Throughout his life he traveled extensively, eager to explore his country and other parts of the Soviet Union, his native city of Alma-Ata a constant source of inspiration, the streets and the landscape, the convergence of Russian and Kazakh cultures. From a young age, I discovered, Suleimenov was able to render with sheer clarity the Kazakh nomadic spirit in the Central Asian steppes. This ability remained a part of his creative sensibility throughout his career. In “We Are Nomads,” dedicated to the Russian poet Andrei Voznesensky―who also fell out of favor with the Soviet authorities, specifically Nikita Khrushchev―Suleimenov writes with unrestrained emotion:
Andrei! We are nomads, the two of us―the spaces of cultures and eras
we wander different routes,
like god and religion
Suleimenov the nomad, the climber of high walls of adventure. In the early spring of 1961, he became privy to the Soviet Union’s plans to send a human into space, and in a frenzy-like state he wrote “Zemlia poklonis’ cheloveku,” a poem that extolled the power of the human intellect, the myriad of possibilities that awaited humankind in outer space. On April 12, 1961, the Vostok spacecraft would be launched from the Baikonur Cosmodrome in southern Kazakhstan, Yuri Gagarin becoming the first human to ever orbit the earth. Suleimenov was invited to give readings in Paris and New York in the summer of 1961, an honorary privilege given to a Soviet artist only months after the Bay of Pigs invasion, a year before the Cuban Missile Crisis.
In Almaty I go for a morning walk. It’s quarter past seven and the urban noise appears to bounce off the surface of office buildings, cars and trucks at a near standstill becoming a stark contrast with the dense lines of trees and vegetation all around. On Dostyk Avenue I stop before the statue of a reflective man wearing a cape and carrying a book. A young passerby, perhaps a university student, tells me it’s the statue of Abay Kunanbayev, one of the most important Kazakh poets of the XIX century. “He found beauty in Kazakh culture and folklore,” she explains to me. On the pedestal he seems to be gazing at the mountains in the horizon, a pensive gait captured for eternity, his mind perhaps stringing sentences together, syllables that could become musical images of this landscape.
I trace back my steps, not knowing where I’m going. I’m not intent on following a straight road to anywhere in particular. After a few meters I find another monument, this time the image of Ukrainian poet Taras Shevchenko, who is considered one of the pillars of modern Ukrainian literature. I take out my notebook and try to sketch his face, the thick mustache, the high brow and deep set eyes. As I finish the contours of his face, the proximity of these two monuments strikes me as unusual. Perhaps Kazakh people hold a high respect for poetry. The second realization is the similarity among these four poets: Pacheco, Suleimenov, Shevchenko, Abay—all of them tapped into the creative well of their own folkloric and cultural traditions.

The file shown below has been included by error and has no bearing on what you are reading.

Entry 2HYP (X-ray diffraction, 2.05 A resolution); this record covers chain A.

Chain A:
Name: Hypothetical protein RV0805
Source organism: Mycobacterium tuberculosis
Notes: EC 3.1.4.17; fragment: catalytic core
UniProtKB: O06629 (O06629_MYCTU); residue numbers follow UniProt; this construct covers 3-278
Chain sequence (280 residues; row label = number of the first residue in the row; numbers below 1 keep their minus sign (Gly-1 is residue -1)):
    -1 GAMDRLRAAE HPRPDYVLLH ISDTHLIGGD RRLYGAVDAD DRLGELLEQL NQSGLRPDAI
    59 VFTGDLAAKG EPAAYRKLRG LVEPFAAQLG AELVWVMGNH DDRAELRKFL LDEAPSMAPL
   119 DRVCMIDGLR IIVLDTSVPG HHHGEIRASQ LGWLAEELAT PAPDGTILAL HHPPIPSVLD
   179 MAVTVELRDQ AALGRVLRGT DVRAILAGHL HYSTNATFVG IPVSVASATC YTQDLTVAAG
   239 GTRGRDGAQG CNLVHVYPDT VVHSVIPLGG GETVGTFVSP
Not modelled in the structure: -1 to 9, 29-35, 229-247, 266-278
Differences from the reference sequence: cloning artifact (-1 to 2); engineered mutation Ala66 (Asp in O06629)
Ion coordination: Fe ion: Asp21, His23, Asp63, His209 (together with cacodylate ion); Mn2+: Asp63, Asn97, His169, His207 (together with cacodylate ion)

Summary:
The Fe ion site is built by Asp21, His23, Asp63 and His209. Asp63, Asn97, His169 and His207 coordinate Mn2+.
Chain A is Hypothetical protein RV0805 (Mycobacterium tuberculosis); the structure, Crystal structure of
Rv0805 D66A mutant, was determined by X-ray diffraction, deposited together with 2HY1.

At OMI Writers I met Bettina Münch, a nonfiction writer and translator who has translated some of Rebecca Solnit’s works into German. During the days we spent together, she shared some of the complexities, as well as the pleasures, inherent to translation. “You have to do a lot of research,” she explained to me. “It means reading lots and lots before you can translate even one sentence. You have to understand how the author thinks.”
I had read some of Solnit’s essays, and after speaking with Bettina I decided to go deeper into Solnit’s oeuvre. “Thought becomes action becomes the order of things, but no straight road takes you there,” she wrote in her essay, “On the Indirectness of Direct Action.” In the 1980s, Solnit was a member of the Nevada Desert Experience, an activist movement that aimed to stop nuclear testing in the US. In the same essay, Solnit writes:
The Soviet Polygon test site was shut down. The catalyst was Suleimenov, and though we were his inspiration, what gave him his platform was his poetry in a country that loves poets.
When I come back to have breakfast at the hotel, I read more news online about the situation in North Korea. What will happen if the dialogue is broken?, I wonder. Could the situation escalate, and if so, what would the consequences be? The same day, at midmorning, I hear the Minister of Foreign Affairs of the Republic of Kazakhstan, Kairat Abdrakhmanov, say:
We believe North Korea can see Kazakhstan as an example. It is possible to give up nuclear aspirations, have a safer world, and at the same time become a prosperous nation.
That evening, before going to dinner, I open the window and feel the cool air in my face. The shape of the Tian Shan mountains can be seen in the distance, an intimation of something bigger than I could ever grasp. I close my eyes and breathe in, hear a siren go off in the distance.
Some words linger in my mind, words that Olzhas Suleimenov wrote while peering at the world without fear:
What do you know, clouds
are massed above the towns,
there’s no way through just now.
I ride above the clouds.
Photographs provided courtesy of author.